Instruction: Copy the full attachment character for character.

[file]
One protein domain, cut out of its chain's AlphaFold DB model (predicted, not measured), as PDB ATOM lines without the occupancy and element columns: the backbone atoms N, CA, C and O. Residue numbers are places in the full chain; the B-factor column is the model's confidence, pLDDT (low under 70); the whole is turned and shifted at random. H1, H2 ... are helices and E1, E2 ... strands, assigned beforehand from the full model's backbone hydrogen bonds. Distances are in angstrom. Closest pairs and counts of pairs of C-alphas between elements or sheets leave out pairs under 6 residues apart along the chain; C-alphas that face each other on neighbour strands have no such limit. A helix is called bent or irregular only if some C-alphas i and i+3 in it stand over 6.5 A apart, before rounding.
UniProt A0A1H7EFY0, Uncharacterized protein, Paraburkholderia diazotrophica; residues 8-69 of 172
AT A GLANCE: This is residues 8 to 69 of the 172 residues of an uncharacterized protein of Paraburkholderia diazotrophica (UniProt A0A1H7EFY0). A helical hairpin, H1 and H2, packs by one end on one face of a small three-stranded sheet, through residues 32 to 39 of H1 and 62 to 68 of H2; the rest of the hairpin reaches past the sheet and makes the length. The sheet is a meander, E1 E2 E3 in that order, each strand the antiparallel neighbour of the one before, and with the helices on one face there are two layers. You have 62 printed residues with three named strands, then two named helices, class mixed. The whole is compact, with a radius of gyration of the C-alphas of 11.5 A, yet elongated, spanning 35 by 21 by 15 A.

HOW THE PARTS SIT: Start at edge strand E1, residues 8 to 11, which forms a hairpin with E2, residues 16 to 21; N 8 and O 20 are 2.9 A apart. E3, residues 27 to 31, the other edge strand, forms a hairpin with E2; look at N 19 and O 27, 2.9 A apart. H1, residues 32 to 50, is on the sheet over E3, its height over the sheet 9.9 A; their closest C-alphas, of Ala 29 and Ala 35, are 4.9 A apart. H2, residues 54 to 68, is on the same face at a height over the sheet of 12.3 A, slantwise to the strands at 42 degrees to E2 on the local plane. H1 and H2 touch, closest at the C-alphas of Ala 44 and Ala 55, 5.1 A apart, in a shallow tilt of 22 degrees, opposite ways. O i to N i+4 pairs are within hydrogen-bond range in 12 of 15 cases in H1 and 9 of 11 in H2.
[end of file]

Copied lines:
One protein domain, cut out of its chain's AlphaFold DB model (predicted, not measured), as PDB ATOM lines without the occupancy and element columns: the backbone atoms N, CA, C and O. Residue numbers are places in the full chain; the B-factor column is the model's confidence, pLDDT (low under 70); the whole is turned and shifted at random. H1, H2 ... are helices and E1, E2 ... strands, assigned beforehand from the full model's backbone hydrogen bonds. Distances are in angstrom. Closest pairs and counts of pairs of C-alphas between elements or sheets leave out pairs under 6 residues apart along the chain; C-alphas that face each other on neighbour strands have no such limit. A helix is called bent or irregular only if some C-alphas i and i+3 in it stand over 6.5 A apart, before rounding.
UniProt A0A1H7EFY0, Uncharacterized protein, Paraburkholderia diazotrophica; residues 8-69 of 172
AT A GLANCE: This is residues 8 to 69 of the 172 residues of an uncharacterized protein of Paraburkholderia diazotrophica (UniProt A0A1H7EFY0). A helical hairpin, H1 and H2, packs by one end on one face of a small three-stranded sheet, through residues 32 to 39 of H1 and 62 to 68 of H2; the rest of the hairpin reaches past the sheet and makes the length. The sheet is a meander, E1 E2 E3 in that order, each strand the antiparallel neighbour of the one before, and with the helices on one face there are two layers. You have 62 printed residues with three named strands, then two named helices, class mixed. The whole is compact, with a radius of gyration of the C-alphas of 11.5 A, yet elongated, spanning 35 by 21 by 15 A.

HOW THE PARTS SIT: Start at edge strand E1, residues 8 to 11, which forms a hairpin with E2, residues 16 to 21; N 8 and O 20 are 2.9 A apart. E3, residues 27 to 31, the other edge strand, forms a hairpin with E2; look at N 19 and O 27, 2.9 A apart. H1, residues 32 to 50, is on the sheet over E3, its height over the sheet 9.9 A; their closest C-alphas, of Ala 29 and Ala 35, are 4.9 A apart. H2, residues 54 to 68, is on the same face at a height over the sheet of 12.3 A, slantwise to the strands at 42 degrees to E2 on the local plane. H1 and H2 touch, closest at the C-alphas of Ala 44 and Ala 55, 5.1 A apart, in a shallow tilt of 22 degrees, opposite ways. O i to N i+4 pairs are within hydrogen-bond range in 12 of 15 cases in H1 and 9 of 11 in H2.